Instead of the law, the literal letter Old Testament, what Christians today deem to be inerrant and infallible, Luke is writing about the word. The word is what the apostles and disciples were eyewitnesses of. The word is what they delivered. The word is what Luke compiled a narrative of. The word is what was accomplished. The word is what Theophilus was taught. The word is what Theophilus should have certainty of.

What is the word?

Luke uses the Greek word logos.

It is Jesus.

“In the beginning was the Word, and the Word was with God, and the Word was God. He was in the beginning with God.” John 1:1-2

The word is not some general thing about Jesus as if the scriptures in all their literalness are about Jesus. For, when Jesus said of the scriptures “it is they that bear witness about me” (John 5:39), he was speaking about a very specific word.

Jesus spoke in parables all the time. No one, including the disciples, knew the meaning of the parables upon hearing them because parables hid the meaning of the story. Only those that earnestly came to Jesus received the understanding.

But, in What Is the One Thing Jesus Spoke Plainly?, I wrote about the word that Luke is compiling a narrative of. What is the thing Jesus spoke plainly about? What is the word delivered by the eyewitnesses and ministers, the apostles and disciples? What is the word that was accomplished? What is the word that Theophilus had been taught?

Mark 8:31-32 says, “And he began to teach them that the Son of Man must suffer many things and be rejected by the elders and the chief priests and the scribes and be killed, and after three days rise again. And he said this plainly.”

The Son of Man must suffer, be rejected, be crucified, and be resurrected.

This is the word.

This what Luke is compiling a narrative of.

These are the things that were accomplished.

These are the things witnessed and ministered

These are the things Theophilus was taught.

These are the things we are to have certainty about.

We are to have certainty about these things because these things are the gospel.

It’s not the law. It’s the inerrant and infallible scriptures. It’s not every literal word in the Bible. We are not to have certainty of those things.

Jesus was the son of Man.

Jesus suffered.

Jesus was rejected.

Jesus was crucified.

Jesus was resurrected.

These are things we are to have certainty about.

Luke is telling us this in the first four verses of his gospel.

We know this is so because it is these very things that Luke was compiling a narrative of, the things accomplished, the word witnessed and ministered, the things taught to Theophilus, that bring an end to Luke’s gospel.

“That very day two of them were going to a village named Emmaus, about seven miles from Jerusalem, and they were talking with each other about all these things that had happened. While they were talking and discussing together, Jesus himself drew near and went with them. But their eyes were kept from recognizing [epiginosko] him. And he said to them, ‘What is this conversation that you are holding with each as you walk?  And they stood still, looking sad. Then one of them, named Cleopas, answered him, ‘Are you the only visitor to Jerusalem who does know [ginosko] the things that have happened there in these days?’ And he said to them, ‘What things?’ And they said to him, “Concerning Jesus of Nazareth, a man who was a prophet mighty in deed and word before God and all the people, and how our chief priests and rulers delivered him up to be condemned to death, and crucified him. But we had hoped that he was the one to redeem Israel. Yes, and besides all this, it is now the third day since these things happened. Moreover, some women of our company amazed us. They were at the tomb early in the morning, and when they did not find his body, they came back saying that the had even seen a vision of angels, who said that he was alive. Some of those who were with us went to the tomb and found it just as the women had said, but him they did not see.’ And he said to them, ‘O foolish ones, and slow of heart to believe all that the prophets have spoken! Was it not necessary that the Christ should suffer these things and enter into his glory?’ And beginning with Moses and all the Prophets, he interpreted to them in all the Scriptures the things concerning himself.” (Luke 24:13-27)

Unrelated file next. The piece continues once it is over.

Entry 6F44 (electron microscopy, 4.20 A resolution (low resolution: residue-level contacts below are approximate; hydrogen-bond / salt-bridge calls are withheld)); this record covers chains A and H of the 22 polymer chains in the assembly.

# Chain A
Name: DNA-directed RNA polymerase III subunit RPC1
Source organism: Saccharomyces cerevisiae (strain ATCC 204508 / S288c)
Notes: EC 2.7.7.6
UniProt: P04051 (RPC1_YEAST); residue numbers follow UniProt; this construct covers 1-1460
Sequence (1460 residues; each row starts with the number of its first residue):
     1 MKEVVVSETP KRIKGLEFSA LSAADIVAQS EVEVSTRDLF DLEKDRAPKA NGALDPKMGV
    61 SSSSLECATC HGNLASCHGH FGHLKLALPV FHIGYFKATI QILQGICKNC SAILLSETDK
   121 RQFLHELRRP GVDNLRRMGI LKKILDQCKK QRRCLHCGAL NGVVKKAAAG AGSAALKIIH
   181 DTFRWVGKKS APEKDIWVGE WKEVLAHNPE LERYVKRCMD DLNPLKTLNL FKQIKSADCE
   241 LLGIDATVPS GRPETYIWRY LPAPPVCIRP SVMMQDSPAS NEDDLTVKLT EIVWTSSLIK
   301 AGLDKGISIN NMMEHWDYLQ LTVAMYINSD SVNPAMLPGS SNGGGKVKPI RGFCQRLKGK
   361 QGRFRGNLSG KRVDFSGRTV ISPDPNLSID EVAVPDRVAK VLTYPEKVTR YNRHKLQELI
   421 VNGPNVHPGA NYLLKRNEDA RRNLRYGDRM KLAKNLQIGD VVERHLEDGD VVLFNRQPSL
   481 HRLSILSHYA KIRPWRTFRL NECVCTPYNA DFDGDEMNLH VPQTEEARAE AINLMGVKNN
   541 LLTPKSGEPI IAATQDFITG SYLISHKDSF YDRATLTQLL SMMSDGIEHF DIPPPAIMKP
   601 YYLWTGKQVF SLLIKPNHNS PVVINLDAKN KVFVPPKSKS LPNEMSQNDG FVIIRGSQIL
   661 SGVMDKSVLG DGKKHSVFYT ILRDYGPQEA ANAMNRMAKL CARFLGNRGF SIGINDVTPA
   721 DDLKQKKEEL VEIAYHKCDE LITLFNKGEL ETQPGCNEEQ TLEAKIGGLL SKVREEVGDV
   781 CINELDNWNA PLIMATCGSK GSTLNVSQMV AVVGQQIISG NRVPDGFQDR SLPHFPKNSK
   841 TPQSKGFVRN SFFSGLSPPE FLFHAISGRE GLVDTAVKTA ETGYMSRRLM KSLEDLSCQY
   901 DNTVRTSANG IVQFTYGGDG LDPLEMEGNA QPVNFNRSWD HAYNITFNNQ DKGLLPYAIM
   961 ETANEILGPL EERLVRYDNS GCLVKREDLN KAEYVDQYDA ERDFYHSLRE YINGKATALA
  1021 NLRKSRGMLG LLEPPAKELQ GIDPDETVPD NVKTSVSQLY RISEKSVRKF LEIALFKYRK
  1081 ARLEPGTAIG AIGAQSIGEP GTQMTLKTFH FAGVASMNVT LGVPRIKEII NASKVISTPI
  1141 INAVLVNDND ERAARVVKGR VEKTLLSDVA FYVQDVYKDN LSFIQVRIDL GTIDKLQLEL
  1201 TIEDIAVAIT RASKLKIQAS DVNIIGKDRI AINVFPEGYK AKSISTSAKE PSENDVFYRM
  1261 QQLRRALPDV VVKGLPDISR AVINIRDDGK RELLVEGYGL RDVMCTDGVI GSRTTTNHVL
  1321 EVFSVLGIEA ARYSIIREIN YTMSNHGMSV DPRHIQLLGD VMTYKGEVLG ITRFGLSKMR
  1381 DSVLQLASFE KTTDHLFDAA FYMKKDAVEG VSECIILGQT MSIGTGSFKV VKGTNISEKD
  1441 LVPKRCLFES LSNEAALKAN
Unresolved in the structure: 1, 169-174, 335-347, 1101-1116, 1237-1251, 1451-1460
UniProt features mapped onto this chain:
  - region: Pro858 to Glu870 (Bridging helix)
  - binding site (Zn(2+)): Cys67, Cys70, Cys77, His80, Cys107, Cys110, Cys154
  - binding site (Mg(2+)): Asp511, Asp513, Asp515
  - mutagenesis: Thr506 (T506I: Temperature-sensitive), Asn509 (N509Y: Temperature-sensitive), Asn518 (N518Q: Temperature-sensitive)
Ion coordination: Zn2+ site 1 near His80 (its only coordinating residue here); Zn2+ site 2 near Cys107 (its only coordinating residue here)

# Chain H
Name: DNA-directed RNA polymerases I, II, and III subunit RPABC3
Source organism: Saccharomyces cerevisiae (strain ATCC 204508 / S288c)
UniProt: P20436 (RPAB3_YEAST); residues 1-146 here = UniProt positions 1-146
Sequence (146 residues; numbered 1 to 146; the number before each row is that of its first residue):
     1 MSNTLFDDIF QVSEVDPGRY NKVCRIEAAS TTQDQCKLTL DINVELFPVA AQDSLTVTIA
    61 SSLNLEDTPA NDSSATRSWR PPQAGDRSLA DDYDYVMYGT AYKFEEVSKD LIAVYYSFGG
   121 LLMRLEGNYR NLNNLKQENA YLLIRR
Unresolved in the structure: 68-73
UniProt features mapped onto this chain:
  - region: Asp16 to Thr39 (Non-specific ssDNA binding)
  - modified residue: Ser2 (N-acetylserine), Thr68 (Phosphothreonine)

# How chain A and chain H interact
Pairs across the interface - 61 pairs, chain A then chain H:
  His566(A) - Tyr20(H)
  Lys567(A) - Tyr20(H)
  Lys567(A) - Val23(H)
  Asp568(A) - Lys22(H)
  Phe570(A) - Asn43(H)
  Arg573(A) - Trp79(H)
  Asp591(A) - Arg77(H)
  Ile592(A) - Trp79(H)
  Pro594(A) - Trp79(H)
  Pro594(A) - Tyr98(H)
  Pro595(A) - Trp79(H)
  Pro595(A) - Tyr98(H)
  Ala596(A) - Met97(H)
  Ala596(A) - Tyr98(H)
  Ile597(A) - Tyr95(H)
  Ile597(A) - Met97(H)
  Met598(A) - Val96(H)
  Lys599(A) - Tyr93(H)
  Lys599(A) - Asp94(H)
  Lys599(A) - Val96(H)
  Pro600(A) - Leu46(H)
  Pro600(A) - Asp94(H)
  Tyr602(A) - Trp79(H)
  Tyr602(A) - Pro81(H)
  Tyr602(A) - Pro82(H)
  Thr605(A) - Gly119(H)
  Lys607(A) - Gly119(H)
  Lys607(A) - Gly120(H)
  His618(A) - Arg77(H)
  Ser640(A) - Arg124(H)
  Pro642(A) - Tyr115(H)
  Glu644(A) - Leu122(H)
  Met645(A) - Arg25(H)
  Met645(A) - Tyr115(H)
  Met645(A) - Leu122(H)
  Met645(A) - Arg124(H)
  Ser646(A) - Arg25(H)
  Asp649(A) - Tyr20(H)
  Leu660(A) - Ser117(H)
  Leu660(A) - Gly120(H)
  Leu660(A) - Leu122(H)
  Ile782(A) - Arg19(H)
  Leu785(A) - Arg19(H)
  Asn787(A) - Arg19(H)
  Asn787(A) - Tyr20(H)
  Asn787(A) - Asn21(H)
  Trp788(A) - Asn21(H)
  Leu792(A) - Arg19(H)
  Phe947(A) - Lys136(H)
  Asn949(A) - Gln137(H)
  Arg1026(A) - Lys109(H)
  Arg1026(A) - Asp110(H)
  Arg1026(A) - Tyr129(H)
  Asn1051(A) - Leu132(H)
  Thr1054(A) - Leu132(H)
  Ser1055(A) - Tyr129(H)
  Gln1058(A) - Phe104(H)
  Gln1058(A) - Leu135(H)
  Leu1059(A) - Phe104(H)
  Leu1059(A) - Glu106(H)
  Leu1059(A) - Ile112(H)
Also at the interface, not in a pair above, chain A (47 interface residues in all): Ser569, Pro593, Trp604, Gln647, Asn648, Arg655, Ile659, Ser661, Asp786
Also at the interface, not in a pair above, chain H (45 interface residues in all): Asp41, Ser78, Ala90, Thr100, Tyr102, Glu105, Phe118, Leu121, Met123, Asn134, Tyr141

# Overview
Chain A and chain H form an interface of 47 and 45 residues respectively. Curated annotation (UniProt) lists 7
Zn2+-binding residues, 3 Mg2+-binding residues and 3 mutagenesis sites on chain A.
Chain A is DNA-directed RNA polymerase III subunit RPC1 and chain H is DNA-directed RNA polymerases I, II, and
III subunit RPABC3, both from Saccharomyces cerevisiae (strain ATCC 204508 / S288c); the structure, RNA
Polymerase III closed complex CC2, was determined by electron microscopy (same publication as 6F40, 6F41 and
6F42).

The two disciples still did not recognize Jesus. But, “when he was at table with them, he took the bread and blessed and broke it and gave it to them. And their eyes were opened, and they recognized [epiginosko] him.” (Luke 24:30-31)

When Jesus appeared to the other disciples a similar thing happened.

“Then he said to them, ‘These are my words that I spoke to you while I was still with you, that everything written about me [not everything written] in the Law of Moses and the Prophets and the Psalms must be fulfilled.’ Then he opened their minds to understand the Scriptures, and said to them, ‘Thus it is written, that the Christ should suffer and on the third day rise from the dead, and that repentance and the forgiveness of sins should be proclaimed in his name to all nations, beginning from Jerusalem. You are witnesses of these things.'”

These things:

  • Jesus
  • the son of Man
  • the Christ
  • suffered
  • was rejected
  • was crucified
  • rose from the dead

are what we have certainty about.

These are the things that were witnessed and therefore ministered.

Why should we have certainty of these things, and only these things?

They are the foundation of repentance and the forgiveness of sins.

They are the gospel.

They are the word that we are to proclaim to all nations.